4. Recovery is a key training method: I'm still learning this, but rest is when your body repairs itself to become stronger. Pfitzinger-Douglas plant plenty of recovery runs that MUST be run at the right slow pace.
5. Pace runs are key: Sure, it's fine to target a 4:30K marathon pace but until you're forced to do a 13 miler at pace do you realize that it's much tougher to do by yourself. These runs are key simulators for race day.
6. Races, in context of training, are vital: When I run races during my training, they have a real purpose. Some coincide with a scheduled LT run, so I run them at the appropriate pace (ie, a 10 miler slower than I'd usually race it), or a pace run (ie a 30K run in the middle of summer, all of it at marathon pace). Closer to race day, we're encouraged to go all-out, they give you previews of where your fitness was. During my heavy training I've set so many PRs at different distances, from 5K to 30K.
7. Striders, striders, striders: I used to see a 5 miler in my program and just run 5 miles. When I learned to throw in striders, it improved my running form and that technique became key in emptying your tank when you're tired at the end of a race. Pfitzinger-Douglas sprinkle them in all the time.
8. Trackwork should actually be work, not show-off sessions: The last 6 weeks or so of the program gives you lots of V02 work and you're encouraged to run them at a specific pace. Lots of people go out to the track to run as fast as you can but Advanced Marathoning (and other books I've read) tells you to find exactly the pace because that's what will build your oxygen intake... and ultimately let you run faster.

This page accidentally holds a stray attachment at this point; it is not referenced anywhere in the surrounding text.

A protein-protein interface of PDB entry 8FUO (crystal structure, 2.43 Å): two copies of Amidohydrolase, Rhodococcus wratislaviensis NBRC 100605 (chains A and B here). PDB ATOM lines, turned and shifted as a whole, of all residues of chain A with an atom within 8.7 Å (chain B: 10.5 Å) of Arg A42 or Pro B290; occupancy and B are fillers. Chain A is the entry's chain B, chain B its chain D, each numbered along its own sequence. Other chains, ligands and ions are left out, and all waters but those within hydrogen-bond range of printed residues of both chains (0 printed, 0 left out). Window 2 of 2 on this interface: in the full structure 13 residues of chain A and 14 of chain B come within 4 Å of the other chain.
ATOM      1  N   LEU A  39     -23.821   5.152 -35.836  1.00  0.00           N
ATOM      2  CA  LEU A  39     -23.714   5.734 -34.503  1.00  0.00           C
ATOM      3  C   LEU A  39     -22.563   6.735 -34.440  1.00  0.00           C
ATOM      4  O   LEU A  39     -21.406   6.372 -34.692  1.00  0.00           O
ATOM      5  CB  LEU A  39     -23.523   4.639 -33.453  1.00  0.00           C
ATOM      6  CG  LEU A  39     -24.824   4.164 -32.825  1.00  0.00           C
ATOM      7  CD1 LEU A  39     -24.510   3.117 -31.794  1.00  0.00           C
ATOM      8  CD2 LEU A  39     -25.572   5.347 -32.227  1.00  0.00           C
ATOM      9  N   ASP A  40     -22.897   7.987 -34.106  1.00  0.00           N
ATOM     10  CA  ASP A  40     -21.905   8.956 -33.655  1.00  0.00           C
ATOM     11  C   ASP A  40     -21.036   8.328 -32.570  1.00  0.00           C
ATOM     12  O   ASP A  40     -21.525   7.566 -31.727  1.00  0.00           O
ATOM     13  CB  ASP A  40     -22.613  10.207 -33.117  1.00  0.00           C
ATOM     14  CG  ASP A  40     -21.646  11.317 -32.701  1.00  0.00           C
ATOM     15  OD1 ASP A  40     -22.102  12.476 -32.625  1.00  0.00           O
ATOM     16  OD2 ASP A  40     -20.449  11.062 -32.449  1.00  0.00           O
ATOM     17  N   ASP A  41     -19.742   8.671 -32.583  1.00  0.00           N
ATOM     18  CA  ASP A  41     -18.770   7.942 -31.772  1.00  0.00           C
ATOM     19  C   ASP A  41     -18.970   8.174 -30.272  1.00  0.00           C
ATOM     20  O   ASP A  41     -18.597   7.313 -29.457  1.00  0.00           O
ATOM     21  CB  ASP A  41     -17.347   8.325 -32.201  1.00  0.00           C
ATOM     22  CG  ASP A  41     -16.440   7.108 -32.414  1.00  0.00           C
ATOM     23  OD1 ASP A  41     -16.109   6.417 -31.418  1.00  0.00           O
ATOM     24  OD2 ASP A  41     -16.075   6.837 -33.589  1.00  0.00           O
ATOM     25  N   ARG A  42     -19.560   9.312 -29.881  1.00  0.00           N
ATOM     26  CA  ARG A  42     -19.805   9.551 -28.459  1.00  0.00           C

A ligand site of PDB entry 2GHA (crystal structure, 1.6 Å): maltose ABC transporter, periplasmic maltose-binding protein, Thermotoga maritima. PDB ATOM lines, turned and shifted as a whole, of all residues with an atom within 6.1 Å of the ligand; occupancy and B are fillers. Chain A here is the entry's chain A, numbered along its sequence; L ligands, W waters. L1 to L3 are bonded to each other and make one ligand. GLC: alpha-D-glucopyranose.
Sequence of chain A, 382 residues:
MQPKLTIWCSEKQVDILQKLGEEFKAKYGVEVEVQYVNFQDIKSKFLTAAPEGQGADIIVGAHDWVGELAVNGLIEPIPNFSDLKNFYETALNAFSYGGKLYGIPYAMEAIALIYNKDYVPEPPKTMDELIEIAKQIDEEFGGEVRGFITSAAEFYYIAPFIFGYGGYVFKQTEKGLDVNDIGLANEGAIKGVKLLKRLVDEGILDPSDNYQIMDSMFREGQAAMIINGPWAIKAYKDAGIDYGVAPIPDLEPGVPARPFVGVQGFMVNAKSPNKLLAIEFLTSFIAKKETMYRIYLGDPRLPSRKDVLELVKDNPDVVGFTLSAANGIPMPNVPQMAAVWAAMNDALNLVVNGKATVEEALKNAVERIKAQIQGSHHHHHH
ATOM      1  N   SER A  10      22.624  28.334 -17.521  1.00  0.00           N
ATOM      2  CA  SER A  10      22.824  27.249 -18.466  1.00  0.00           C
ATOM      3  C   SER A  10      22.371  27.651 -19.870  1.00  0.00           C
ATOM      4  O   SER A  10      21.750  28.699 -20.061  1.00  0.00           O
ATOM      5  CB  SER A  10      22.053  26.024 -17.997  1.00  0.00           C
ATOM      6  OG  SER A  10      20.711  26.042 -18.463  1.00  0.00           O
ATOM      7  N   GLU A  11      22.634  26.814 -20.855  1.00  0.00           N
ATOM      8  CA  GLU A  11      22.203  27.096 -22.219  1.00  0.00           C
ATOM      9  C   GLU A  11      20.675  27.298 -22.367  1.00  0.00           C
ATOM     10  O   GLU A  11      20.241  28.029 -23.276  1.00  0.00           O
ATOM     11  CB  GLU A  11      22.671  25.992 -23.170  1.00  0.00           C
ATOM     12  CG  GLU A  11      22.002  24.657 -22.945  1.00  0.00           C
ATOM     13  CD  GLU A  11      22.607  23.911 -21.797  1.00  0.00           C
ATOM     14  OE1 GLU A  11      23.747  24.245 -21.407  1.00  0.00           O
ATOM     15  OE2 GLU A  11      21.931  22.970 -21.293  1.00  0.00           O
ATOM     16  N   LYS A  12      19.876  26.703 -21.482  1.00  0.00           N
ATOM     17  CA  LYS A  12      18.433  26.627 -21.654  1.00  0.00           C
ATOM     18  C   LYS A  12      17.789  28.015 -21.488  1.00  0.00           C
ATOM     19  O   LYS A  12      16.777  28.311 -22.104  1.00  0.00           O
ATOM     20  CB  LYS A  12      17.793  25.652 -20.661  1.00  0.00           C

9. Mileage is key to endurance: For my first marathon, it was only the weekend runs that would be high mileage. When I did the 70 mile a week program last year, my peak week looked like this:
Tuesday: 10 miles (6 a.m., 4 p.m.)
Wednesday: 15 miles
Thursday: 6 miles recovery
Friday: 12 miles w 7 miles at LT pace
Saturday: 5 miles recovery
Sunday: 22 miles
Wow, I can't believe I pulled those weeks off. Other than the 22 miler, I had three runs of 10 miles or more. These 'medium long runs' are meant to to "reinforce the physiological benefits of your long runs". Simply put, running these long mileage make you a stronger long distance runner, no question.
10. An 18 week training program, well, is really 15 weeks: Cause you taper in the last three, thank god.
Last year, the 70 mile program brought me on the cusp of a 3:10 marathon. I didn't achieve that, but I did achieve faster 5K, 10 miler, 10K, 30K times. That block of training, I believe, made me a stronger runner. Lets put it this way, I ran 300 miles in one month last August. It's a lot of time on the ground, let me tell you...
I know there are plenty of faults... It's too much running, this 70 miler, not enough LT or pace work. I know the new book has some tweaks, like more quality work (LT, for example) and I'm going to give it a go.
This training cycle, I'm going to lean on the 70 mile program. I may be a bit more smart and use the Thursday recovery day to do other types of workouts, like maybe an extended stretching session or weights or just rest.
Bonus item I've learned. It's very possible to calculator your potential marathon time based on the V02 calculators. McMillan race calculator has been deadly accurate for me. So if you've already run a marathon, type in your fastest half marathon or 10K run and there you have the possibilities, possibilities left to be tapped by 18 weeks of training...